How digital transformation impacts information systems

Some organizations may believe you can simply buy the best technology or license, and that alone will provide digital transformation. Not so, unfortunately.

In reality, you need to choose the right tech stack, upskill your team, change management and processes to create a truly data-driven organization. To reap the benefits, we must look at digital transformation as something that impacts the various systems in the organization. Attempting to shoehorn a new technology or deploy ML models in your business without regard to the system involved won’t be of much use if you lack the data, processes, and staff skills to use capitalize on those new insights.

What does this mean? It means that in order to build long-lasting, successful digital transformation, it’s best to…

  • Start with the business goal
  • Choose the right tech stack
  • Be Agile
  • Have the data available
  • Foster a data-driven culture

All of these are connected, drawing from various parts of your information system. Let’s demonstrate with an example.

Example: Implementing BI

Let’s say your company wants to improve its business intelligence. We would recommend that you start by working back from the desired business capabilities. What are the fundamental needs? Who are the end-users? What are the top use cases? These are all important steps in creating a data strategy that keeps your business and IT teams in lockstep.

Great BI needs a tech stack with the right features and integrations to meet your business objective. There is no one-size-fits-all, and the tech landscape moves fast, so flexibility will be a key element to allow for Agile development, updates, and scalability.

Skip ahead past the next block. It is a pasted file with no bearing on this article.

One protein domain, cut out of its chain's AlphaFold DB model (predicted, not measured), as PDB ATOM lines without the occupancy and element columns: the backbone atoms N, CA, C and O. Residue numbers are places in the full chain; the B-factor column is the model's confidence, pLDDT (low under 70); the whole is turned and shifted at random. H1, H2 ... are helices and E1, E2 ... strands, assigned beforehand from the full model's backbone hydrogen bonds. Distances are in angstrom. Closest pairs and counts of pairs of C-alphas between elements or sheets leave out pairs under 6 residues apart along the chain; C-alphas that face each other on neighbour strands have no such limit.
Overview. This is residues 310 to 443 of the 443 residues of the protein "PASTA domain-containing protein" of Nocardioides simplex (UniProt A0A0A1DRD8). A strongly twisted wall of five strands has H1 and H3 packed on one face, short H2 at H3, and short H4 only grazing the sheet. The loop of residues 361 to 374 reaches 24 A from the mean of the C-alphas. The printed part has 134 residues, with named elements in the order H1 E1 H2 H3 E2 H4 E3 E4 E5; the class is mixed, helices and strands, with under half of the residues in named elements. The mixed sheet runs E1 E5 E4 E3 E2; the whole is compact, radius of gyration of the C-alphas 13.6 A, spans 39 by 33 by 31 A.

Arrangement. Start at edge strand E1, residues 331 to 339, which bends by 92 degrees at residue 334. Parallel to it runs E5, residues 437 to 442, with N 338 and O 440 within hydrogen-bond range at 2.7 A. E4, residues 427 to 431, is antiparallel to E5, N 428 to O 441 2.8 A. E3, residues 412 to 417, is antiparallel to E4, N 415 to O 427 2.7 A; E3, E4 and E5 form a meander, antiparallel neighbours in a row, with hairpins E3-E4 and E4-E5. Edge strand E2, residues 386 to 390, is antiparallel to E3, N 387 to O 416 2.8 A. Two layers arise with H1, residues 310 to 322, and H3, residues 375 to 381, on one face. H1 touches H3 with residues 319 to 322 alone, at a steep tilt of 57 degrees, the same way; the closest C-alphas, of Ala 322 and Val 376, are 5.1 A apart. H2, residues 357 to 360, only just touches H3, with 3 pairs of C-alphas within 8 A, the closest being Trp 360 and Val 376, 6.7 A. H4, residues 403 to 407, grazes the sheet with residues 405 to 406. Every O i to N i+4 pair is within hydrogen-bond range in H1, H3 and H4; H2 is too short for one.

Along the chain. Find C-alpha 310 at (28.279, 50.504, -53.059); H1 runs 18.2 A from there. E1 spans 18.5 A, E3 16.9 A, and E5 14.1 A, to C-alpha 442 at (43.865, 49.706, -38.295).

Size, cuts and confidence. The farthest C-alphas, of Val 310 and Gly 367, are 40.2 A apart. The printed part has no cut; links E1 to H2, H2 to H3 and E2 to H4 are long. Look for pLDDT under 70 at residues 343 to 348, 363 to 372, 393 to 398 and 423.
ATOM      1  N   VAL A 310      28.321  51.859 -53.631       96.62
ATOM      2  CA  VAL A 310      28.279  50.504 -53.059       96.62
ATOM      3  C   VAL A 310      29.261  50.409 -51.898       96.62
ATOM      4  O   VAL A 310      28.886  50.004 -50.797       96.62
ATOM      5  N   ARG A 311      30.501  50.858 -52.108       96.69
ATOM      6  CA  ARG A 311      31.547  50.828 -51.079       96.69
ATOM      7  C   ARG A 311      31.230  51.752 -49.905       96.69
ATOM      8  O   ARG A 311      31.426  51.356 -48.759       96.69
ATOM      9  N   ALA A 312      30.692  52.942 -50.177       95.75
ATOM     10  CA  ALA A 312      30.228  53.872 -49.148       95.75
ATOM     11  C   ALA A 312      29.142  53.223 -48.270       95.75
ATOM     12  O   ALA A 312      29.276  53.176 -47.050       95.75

There’s also the matter of data. The BI solution will need access to a variety of data, which may require data estate modernization if the data is siloed across systems.

Once implemented, it’s important to empower employees with the skills and data culture to understand how they can leverage the data and dashboards in their roles to make smarter decisions.

It takes a comprehensive approach to implement great BI and make it “stick”. Indeed, the digital transformation allows the company to realize the full value of the BI implementation. Working with digital consultants like Neal Analytics can help you throughout the journey, from building a strategy and choosing the right tech stack to ensuring governance best practices and training teams.

The “people” element of transformation

One of the largest barriers to digital transformation is the friction between the innovation and its potential users (aka the employees). According to Steven Alter, these systems “run a high risk of never being implemented, especially when the impetus for change comes from a source other than the potential user.”

People make up a key element of information systems, and successful digital transformation initiatives rely heavily on internal SMEs, end-users, and business and IT leaders, no matter what technology is being used.

At the end of the day, it will be your business functions and goals that drive the transformation. Our job at Neal is to help facilitate that.

Next steps

If you need technical expertise, knowledge based on experience with digital transformation journeys, or proven processes to assist with your initiative, contact us at Neal.